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Graham Edward Galloway Riddick (born 26 August 1955 in Long Preston, North Yorkshire) was the Conservative Party Member of Parliament (MP) for Colne Valley in West Yorkshire, England from 1987 to 1997.

Family and early lifeEdit

His father ran the family's cotton mill in Nelson, Lancashire until its closure in the early 1960s. Riddick's maternal grandfather, Sir Edward Ruggles-Brise was MP for Maldon, Essex from 1922 - 1942.

Graham Riddick was educated at Stowe School and, for one year only, University of Warwick; he is married with three children. Before he became an MP, Riddick worked for 10 years in various sales management roles with Procter and Gamble (1977–82) and Coca-Cola Schweppes Beverages (1982–87).

He won his seat in Parliament at the 1987 election becoming the first ever Conservative MP in Colne Valley's 102 year-history. He retained it at the 1992 election increasing his majority from 1,677 in 1987 to 7,224 in 1992.

Sunday Times allegationsEdit

In July 1994, a "sting operation" by The Sunday Times implicated Riddick in the "Cash for Questions" affair.

Two reporters from the newspaper posed as people wishing to have questions asked in the House of Commons. Both Riddick and fellow Conservative MP David Tredinnick were accused of accepting cash for asking questions. Riddick initially agreed to work for the journalist but on receiving a cheque from the reporter, he returned it immediately, before he knew that the reporter was working for a newspaper.

When The Sunday Times reported the story Riddick immediately apologised to Parliament but was subsequently found to be in breach of Parliamentary rules and was suspended for 10 days.[1] Riddick then lodged a formal complaint with the Press Complaints Commission (PCC). Basing its decisions on the information compiled by the House of Commons' Privileges Committee the PCC found in Mr Riddick's favour. The Commission judged that The Sunday Times failed to make clear to its readers that its approach to Riddick had been on the basis of a legitimate consultancy, not on the basis of a one-off payment in return for asking a question and that there was no justification for the newspaper's resort to subterfuge. This overturned a ruling two years earlier by the PCC in favour of The Sunday Times when Riddick had been unaware that the PCC was investigating the matter.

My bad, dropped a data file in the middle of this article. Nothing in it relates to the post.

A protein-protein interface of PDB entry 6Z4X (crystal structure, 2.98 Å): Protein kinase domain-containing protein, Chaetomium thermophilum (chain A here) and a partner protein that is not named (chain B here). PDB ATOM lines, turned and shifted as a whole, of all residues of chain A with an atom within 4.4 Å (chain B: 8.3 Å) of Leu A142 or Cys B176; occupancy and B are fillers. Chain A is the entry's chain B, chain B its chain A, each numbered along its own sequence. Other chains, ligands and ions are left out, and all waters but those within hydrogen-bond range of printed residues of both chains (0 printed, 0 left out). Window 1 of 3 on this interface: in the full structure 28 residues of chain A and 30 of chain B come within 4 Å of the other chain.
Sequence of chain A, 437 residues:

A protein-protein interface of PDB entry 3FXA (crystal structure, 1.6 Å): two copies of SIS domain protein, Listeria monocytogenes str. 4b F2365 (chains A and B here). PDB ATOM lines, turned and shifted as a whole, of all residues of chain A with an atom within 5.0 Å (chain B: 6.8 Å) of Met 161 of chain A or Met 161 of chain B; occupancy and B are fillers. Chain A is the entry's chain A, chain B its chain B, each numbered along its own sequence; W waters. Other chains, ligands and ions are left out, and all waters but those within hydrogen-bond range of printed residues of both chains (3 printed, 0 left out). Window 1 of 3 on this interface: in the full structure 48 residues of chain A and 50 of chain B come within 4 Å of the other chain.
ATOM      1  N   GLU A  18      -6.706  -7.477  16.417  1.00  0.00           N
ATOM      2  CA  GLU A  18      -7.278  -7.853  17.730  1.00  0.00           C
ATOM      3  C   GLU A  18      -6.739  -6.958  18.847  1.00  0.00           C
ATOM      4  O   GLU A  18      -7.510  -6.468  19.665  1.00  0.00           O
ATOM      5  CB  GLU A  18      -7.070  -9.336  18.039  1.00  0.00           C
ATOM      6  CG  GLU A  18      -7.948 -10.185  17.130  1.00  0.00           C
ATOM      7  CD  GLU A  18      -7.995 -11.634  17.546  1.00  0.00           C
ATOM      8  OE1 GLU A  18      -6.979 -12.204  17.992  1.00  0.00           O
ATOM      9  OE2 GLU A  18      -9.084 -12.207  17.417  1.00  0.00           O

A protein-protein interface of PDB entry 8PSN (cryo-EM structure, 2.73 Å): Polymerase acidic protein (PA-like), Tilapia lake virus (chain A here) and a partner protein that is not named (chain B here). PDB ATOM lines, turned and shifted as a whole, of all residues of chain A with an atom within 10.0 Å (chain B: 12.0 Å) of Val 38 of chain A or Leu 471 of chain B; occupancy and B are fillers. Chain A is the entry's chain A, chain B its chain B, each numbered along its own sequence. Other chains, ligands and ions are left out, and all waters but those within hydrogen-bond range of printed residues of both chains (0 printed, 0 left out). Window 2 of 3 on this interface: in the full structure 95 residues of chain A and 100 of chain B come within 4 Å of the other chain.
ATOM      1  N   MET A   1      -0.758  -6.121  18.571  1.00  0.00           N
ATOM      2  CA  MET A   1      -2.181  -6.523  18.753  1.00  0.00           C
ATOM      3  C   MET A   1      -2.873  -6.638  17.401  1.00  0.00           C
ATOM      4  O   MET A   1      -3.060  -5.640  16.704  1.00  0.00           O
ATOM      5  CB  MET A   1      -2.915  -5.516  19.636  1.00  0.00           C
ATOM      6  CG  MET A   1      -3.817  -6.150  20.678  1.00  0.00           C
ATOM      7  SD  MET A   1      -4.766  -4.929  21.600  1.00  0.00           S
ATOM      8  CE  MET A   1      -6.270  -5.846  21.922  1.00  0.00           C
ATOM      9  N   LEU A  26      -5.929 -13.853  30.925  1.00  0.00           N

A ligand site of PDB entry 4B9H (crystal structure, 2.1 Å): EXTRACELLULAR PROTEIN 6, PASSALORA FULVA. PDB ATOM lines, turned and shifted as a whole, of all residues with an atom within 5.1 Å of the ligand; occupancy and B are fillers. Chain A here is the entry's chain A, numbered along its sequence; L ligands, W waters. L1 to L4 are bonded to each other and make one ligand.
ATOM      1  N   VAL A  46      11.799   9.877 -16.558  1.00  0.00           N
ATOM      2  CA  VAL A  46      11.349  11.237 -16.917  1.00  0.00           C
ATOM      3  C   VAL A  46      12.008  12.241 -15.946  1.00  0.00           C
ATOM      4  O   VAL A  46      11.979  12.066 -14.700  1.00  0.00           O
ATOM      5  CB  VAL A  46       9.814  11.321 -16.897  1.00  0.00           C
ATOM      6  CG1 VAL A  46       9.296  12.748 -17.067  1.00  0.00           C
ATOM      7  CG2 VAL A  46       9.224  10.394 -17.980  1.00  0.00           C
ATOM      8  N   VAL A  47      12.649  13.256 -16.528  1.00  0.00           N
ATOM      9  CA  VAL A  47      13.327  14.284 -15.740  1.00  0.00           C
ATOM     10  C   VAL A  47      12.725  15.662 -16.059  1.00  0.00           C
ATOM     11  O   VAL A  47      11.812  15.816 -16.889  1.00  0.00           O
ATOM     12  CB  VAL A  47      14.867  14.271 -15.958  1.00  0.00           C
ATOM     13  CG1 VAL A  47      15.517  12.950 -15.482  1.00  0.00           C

The PCC apologized to Mr Riddick for ‘this serious breach of our procedures.’[2][3]

Later careerEdit

Graham Riddick was Parliamentary Private Secretary to Francis Maude, Financial Secretary to the Treasury between 1990-92. He was Parliamentary Private Secretary to John MacGregor, Secretary of State for Transport from 1992 until July 1994 when Macgregor left the Cabinet. Riddick served on the Education and Employment Select Committee between 1994-97. He was also a member of the Broadcasting Select Committee and the Deregulation Select Committee between 1995-97.

He contested his seat again at the 1997 general election, but lost to the Labour Party's Kali Mountford who had a majority of 4,840.

Following his defeat in 1997 Riddick worked for the French-owned waste management company, Onyx Environmental Group Plc as its Marketing and Communications Director. Since 2000 Riddick has been the Business Development Director for DeHavilland Information Services Plc and its successor company, Adfero Ltd.

Parliament of the United Kingdom
Preceded by
Richard Wainwright
Member of Parliament for Colne Valley
Succeeded by
Kali Mountford


  1. ^ Cash-for-questions MPs suspended by Commons
  2. ^ Huddersfield Examiner, 27 March 1996
  3. ^ Hansard Archived 5 June 2011 at the Wayback Machine, 20 April 1995